That sort of step-by-step knowledge building is essential for recognizing objects in its environment.
"It has no broad understanding of things. It just looks for small patterns," said Cocoro SB engineer Akira Takanami.
Watson could significantly enhance Pepper's knowledge of new items. When introduced to chocolate, for example, Pepper could draw upon the platform's knowledge of the food and start talking about chocolate varieties and recipes.
"With Watson, it can answer questions more deeply," said Shu Shimizu, a senior manager for cognitive computing at IBM Japan.
Robots could be better at selling than some human counterparts, at least if one experiment is anything to judge by. Scientists from Osaka University's Intelligent Robotics Laboratory set up a lifelike female android as a clerk in a department store and had it try to sell US$100 cashmere sweaters. During the experiment the robot dealt with twice as many customers as its human counterpart.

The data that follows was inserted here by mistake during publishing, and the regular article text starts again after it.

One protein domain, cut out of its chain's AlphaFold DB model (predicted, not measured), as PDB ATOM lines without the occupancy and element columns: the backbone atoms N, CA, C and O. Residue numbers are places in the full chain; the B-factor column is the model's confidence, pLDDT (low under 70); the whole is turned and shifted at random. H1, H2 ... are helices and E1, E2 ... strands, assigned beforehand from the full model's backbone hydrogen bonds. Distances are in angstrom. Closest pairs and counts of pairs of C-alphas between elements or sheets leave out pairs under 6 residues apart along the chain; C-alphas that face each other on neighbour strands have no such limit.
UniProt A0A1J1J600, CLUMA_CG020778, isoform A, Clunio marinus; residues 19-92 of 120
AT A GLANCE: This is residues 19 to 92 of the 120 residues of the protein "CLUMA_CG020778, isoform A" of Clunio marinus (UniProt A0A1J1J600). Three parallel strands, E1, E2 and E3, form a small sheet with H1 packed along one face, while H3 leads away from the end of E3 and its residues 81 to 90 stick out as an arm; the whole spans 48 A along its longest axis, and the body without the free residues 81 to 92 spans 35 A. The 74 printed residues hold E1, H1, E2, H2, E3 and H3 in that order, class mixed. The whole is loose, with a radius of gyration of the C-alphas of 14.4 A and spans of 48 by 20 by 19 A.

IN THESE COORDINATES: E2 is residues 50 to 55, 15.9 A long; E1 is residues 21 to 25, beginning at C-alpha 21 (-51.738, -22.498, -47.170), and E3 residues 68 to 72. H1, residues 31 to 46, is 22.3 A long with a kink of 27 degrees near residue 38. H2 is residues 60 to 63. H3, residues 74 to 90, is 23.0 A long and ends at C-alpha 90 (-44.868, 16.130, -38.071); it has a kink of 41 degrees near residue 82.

SoftBank said it will start accepting lease orders for Pepper from enterprises in October. The robot will be able to approach customers, conduct questionnaires and act as a receptionist. The bot's monthly "wage" is ¥55,000 ($444), which is less than half that of someone working at Japan's average minimum wage.
"Pepper can work 24 hours a day, it won't complain and it will never be late," SoftBank CEO Masayoshi Son said.
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